But with all these caveats applying, what once seemed an impossible step for Europe was now likely, officials said.
Russia-Ukraine War: Key Developments
A blow to Russian forces. The flagship of Russia’s Black Sea fleet suffered catastrophic damage that forced the crew to abandon it. Russia said that a fire had caused the damage, though Ukraine claimed to have struck the vessel with missiles.
Following the working method of drafting E.U. sanctions, the Commission is not putting details of its proposals for an oil ban on paper — for fear it will leak, or force public expressions of disagreement among E.U. nations and so break its attempt to project a united front.
Instead, small groups of diplomats will meet with Commission officials to debate the measures in coming days, throughout the Easter break, officials said.
Officials and diplomats say there is growing consensus that, in order to maintain unity among the 27 states, a phased approach is necessary.
The most likely approach is a schedule that differentiates between types of oil products and methods of delivery, with consensus building around the feasibility of a faster embargo on oil transported by tankers, as opposed to oil coming to Europe via pipelines. That concession is intended to bring Germany on board.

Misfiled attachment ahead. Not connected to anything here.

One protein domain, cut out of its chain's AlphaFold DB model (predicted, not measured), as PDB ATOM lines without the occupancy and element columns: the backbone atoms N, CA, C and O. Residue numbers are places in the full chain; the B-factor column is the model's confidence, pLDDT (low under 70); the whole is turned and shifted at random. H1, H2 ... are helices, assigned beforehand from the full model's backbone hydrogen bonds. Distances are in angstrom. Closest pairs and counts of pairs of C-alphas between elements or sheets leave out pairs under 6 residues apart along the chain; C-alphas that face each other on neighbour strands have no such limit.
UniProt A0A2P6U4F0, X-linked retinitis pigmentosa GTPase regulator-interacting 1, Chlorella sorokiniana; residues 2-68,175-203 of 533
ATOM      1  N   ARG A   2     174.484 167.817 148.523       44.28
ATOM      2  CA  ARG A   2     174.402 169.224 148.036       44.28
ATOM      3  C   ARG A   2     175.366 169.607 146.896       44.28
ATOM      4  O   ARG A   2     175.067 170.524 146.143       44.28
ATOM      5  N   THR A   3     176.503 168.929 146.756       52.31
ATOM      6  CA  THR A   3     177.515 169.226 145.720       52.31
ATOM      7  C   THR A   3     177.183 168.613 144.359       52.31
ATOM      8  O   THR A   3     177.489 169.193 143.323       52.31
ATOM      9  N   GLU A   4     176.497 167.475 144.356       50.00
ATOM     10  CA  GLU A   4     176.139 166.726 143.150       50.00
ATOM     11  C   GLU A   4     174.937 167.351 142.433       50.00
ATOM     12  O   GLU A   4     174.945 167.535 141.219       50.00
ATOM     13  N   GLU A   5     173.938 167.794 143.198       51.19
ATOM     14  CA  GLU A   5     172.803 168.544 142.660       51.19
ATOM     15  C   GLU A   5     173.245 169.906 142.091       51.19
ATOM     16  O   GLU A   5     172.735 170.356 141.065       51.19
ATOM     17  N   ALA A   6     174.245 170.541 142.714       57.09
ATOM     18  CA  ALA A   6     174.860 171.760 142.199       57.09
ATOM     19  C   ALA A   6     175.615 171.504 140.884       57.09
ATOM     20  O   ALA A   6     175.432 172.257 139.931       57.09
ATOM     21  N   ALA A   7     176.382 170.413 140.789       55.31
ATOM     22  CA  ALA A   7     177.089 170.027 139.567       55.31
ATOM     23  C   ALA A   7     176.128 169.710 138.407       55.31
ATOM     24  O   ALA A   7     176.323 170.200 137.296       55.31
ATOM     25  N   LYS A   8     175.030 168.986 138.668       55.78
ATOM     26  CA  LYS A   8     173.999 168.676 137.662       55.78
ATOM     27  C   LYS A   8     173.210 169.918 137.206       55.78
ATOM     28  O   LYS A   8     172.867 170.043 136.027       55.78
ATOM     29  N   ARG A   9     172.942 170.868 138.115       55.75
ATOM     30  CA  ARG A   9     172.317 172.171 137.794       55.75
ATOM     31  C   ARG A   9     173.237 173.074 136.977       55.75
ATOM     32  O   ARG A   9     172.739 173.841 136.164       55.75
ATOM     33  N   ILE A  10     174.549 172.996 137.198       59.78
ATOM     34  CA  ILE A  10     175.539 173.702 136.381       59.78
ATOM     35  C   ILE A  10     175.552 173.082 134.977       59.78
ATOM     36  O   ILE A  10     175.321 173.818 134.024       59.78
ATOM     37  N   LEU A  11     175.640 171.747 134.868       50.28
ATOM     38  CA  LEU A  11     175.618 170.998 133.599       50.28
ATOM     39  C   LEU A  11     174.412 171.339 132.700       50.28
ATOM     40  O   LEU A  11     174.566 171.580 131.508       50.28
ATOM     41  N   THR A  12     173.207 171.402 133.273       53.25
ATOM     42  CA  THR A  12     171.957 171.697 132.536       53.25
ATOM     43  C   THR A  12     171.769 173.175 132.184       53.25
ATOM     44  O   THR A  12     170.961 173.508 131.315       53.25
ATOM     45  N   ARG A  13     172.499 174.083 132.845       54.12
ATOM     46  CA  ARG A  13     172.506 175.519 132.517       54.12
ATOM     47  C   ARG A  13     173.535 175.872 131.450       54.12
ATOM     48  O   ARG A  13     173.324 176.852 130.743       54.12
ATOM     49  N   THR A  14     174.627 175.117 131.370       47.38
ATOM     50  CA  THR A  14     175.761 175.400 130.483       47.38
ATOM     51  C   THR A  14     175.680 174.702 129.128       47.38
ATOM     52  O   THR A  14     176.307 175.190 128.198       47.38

A minimum one-month transition period will be part of the oil ban currently discussed, diplomats and officials said.
“While the direction of travel — toward oil sanctions and overall energy decoupling from Russia — is clear and broadly uncontested, many E.U. capitals led by Berlin want to roll out forthcoming measures with as little disruption as possible,” Mr. Peker said.
“That will require phase-outs and exemptions, to allow countries with a heavy reliance on Russian supplies to adjust. It will also be key to achieving consensus among 27 member states,” he added.
Germany’s economy minister, Robert Habeck, has publicly stated that the country is weaning itself off Russian oil with a year-end horizon, timeline that would likely be expedited.
“Companies are letting their contracts with Russian suppliers run out, not renewing them and switching to other suppliers at an insane pace,” Mr. Habeck said in Berlin in late March.